The Food Fanatic’s Shopping Guide

Whether you're the type who thinks Butterball's a breed of turkey or a fussy foodie who gladly pays top dollar (even when Shaw's has it for half the price), our naturally raised, locally sourced, house-smoked primer on the Hub's finest sustenance will have you bounty-hunting like a savvy gastronaut. Plus, holiday recipes and hosting tricks from favorite Boston chefs.


The Protein Hall of Fame
Vegans, you may skip this page.

The Bird
The advantages of HERITAGE TURKEYS are many. Unfortunately, they almost exclusively benefit the bird. These old-fashioned breeds get to mate naturally, roam free-ish, sport symmetrical white/dark meat ratios, and live a few months longer than the broad-breasted white, the ubiquitous gobbler that has been bred to yield more of the white meat Americans prefer. The windfall for the diner, however, is more elusive, usually adumbrated thusly: “It’s the way turkeys used to taste!” Meanwhile, anyone at your table under the age of 108 will probably find the meat gamy, stringy, and off-puttingly unfamiliar. We suggest safeguarding endangered breeds on your own time, not springing them on the family.

Just because you’re buying into the plebeian notion of “unchallenging flavor profile” doesn’t mean standards go out the window, however. There are two principles to keep in mind. First, BUTTERBALL TURKEYS are injected with broth, “moderated food starch,” and other ingredients—none of which is butter—to make them harder to overcook. Call us food snobs, but we prefer to know exactly what’s keeping our poultry moist. Second, once a turkey is frozen, its flavor degrades. Two clues you’ve got a frozen bird: (1) The directions advise you to “defrost before using.” (2) The town of origin has never appeared in a Yankee magazine road-trip feature. In this case, buying local equals discernible taste advantage, not just feel-good boostership. Our recommendation: a BOB’S TURKEY FARM TURKEY  from Lancaster, ordered through SAVENOR’S ($4.99/lb.).

The Seafood (as Dictated by the Traditional Feast of the Seven Fishes)

When the North End’s sole fish market, Giuffre’s, closed two years ago, it seemed the neighborhood’s traditional food markets (the butchers, the bakers, etc.) were being gentrified right out of town. But then two corporate-world refugees (relative outsiders, no less) named Keri Cassidy and Liz Ventura opened MERCATO DEL MARE last June, closing the gap between the newcomers and the old-timers. For North End natives, the market carries whole fresh sardines, cockle clams, and head-on SHRIMP ($14.95/lb.), allowing customers such as Grace Brogna to properly celebrate the Feast of the Seven Fishes, the traditional Sicilian Christmas Eve meal that serves up a laundry list of marine species and “goes on for hours and hours,” she says. The shop also carries more mainstream fish such as Chilean sea bass and farmed salmon for the young professional crowd.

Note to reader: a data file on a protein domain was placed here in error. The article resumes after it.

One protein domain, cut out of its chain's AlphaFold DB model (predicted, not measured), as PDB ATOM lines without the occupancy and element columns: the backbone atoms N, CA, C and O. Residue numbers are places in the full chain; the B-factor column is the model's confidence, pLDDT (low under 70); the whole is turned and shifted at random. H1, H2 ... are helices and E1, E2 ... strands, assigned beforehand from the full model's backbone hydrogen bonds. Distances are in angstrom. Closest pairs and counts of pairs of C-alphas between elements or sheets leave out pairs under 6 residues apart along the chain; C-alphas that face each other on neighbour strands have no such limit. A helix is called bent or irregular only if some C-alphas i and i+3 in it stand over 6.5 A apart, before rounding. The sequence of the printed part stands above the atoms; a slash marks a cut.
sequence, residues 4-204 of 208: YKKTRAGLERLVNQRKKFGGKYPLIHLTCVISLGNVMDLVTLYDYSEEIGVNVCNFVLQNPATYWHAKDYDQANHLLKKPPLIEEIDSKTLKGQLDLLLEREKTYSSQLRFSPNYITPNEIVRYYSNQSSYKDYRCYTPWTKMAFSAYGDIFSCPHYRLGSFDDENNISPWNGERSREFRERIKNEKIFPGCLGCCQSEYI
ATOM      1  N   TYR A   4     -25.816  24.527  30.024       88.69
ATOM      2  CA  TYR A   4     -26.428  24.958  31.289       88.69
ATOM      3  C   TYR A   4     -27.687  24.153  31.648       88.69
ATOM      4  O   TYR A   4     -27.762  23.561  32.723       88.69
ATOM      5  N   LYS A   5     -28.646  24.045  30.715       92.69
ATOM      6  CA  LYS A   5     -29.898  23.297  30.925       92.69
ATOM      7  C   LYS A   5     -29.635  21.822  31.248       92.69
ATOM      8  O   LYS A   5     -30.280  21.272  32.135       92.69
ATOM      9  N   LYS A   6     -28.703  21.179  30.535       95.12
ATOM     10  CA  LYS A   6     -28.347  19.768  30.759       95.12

The Right Rack
Despite the name, prime rib denotes only cut, not quality. As long as it’s a bone-in rib roast containing between two and seven bones, it qualifies, whether it came from a beer-fed, sake-rubbed Kobe or an old dairy cow fit only for fast-food burgers. Meanwhile, the term prime beef refers to the “USDA Prime” label (representing the fattiest, juiciest 2 percent of cattle in the country), and its correspondingly high level of intramuscular fat, or marbling. And you ain’t gonna find a PRIME RIB ROAST  ($15.99/lb.) at the supermarket, or find it cheap.

JOHN DEWAR stocks plenty of true-blue, corn-finished Prime-grade prime rib at his eponymous Newton outpost. But, ever mindful of his customers (and the headlines), he’ll also steer buyers to his own steer of choice, ANGUS PLATINUM ($13.99/lb.). These Choice-grade (the level just below Prime) animals have slightly less marbling, but all the robust beefy flavor unique to this Scottish breed. With a three-week stay in Dewar’s dry-aging room, they are practically tender enough to carve with a spoon. Meanwhile, for beefatarians willing to really splurge, a little advance notice at SAVENOR’S can net you insanely fatty WAGYU, or locavore-friendly grass-fed cattle from Vermont.

The Bacon
Oscar Mayer can claim its liquid-smoke-doused, paper-thin-sliced bacon tastes as if it came from a smokehouse, but the folks at LIONETTE’S do one better by actually cooking it that way. The small South End shop’s obsession with producing the most flavorful LOCAL BACON  ($12/lb.) starts with a weekly shipment of a whole Yorkshire pig from Vermont. Then they brine it for 15 days, smoke it themselves on three different wood varieties, and coat it in maple syrup and brown sugar. You can buy the whole belly slab, or they can slice it however thick you want. Just don’t ask for it prepackaged in a vacuum-packed plastic wrapping.

The Helically Enhanced Ham
HONEYBAKED HAM‘s famous cured pork haunches are still the best we’ve found for that addictive, sticky sweet, maple glaze. That, and they come preglazed, presliced, and easier than anything to heat up and put on the table, a major plus for your overworked kitchen during the holidays. The 10-POUND HALF HAM  ($85) feeds a single starving low-carb dieter, or a family of five with ample leftovers. Or you could invite the neighborhood over for the 16-POUND WHOLE HAM ($124), and they—and you—will truly be in hog heaven.

The Lobster
This isn’t a sympathy vote. Even before last spring’s fire destroyed its historic waterfront store, everyone knew JAMES HOOK & CO. was the best place to buy LOBSTER  in Boston. It still is. The store’s temporary digs aren’t as scenic, but the bugs are still fresh and sweet, and plumper and firmer than they were in July, now that they’re well past the molting season. West Coast transplants, take note: They also sell Dungeness crab for your traditional holiday feast.